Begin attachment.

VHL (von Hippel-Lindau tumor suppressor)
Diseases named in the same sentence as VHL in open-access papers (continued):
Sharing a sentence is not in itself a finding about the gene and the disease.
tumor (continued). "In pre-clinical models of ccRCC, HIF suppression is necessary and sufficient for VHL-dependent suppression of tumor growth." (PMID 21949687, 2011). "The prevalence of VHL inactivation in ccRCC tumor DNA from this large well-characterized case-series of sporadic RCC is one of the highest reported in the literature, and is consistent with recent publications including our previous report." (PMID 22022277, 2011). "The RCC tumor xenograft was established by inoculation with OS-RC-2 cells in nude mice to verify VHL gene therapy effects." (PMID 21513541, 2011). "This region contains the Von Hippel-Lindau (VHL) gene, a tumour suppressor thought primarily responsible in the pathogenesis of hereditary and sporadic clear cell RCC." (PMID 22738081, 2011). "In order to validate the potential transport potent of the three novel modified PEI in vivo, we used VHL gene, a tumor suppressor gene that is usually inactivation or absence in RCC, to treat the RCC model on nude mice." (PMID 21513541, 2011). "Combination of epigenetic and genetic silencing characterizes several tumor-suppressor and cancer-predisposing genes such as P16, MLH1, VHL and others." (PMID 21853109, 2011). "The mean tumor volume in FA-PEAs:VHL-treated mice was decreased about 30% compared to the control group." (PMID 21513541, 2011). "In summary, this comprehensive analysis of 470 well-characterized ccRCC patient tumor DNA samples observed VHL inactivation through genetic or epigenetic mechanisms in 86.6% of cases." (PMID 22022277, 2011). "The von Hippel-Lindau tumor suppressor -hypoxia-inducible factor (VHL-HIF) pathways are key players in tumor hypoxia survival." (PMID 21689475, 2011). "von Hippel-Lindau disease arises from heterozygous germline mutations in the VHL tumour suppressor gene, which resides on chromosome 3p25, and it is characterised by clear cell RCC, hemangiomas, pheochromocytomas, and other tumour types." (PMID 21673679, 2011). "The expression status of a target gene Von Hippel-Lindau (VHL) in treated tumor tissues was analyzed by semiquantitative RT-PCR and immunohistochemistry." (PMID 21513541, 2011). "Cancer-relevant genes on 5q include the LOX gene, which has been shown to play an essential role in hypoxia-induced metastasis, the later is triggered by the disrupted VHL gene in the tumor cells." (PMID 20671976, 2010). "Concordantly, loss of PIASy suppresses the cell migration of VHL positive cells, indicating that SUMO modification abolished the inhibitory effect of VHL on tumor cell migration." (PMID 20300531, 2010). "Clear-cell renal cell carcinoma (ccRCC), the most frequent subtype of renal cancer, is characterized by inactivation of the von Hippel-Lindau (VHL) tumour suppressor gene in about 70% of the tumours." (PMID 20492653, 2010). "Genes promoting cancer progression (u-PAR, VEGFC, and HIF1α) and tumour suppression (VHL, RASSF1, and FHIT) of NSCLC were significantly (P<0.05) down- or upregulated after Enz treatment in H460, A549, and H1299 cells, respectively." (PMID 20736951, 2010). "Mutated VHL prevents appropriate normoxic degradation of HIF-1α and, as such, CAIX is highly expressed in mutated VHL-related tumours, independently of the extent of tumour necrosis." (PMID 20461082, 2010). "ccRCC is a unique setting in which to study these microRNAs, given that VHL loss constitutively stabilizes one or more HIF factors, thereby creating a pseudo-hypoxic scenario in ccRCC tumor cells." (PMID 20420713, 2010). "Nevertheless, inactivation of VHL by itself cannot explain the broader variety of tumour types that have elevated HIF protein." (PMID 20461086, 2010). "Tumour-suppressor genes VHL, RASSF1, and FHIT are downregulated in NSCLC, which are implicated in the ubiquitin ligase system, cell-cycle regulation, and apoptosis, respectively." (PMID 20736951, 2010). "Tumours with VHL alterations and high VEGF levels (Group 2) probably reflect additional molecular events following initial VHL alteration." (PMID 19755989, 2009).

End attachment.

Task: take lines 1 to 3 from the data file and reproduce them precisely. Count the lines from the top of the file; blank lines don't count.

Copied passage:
VHL (von Hippel-Lindau tumor suppressor)
Diseases named in the same sentence as VHL in open-access papers (continued):
Sharing a sentence is not in itself a finding about the gene and the disease.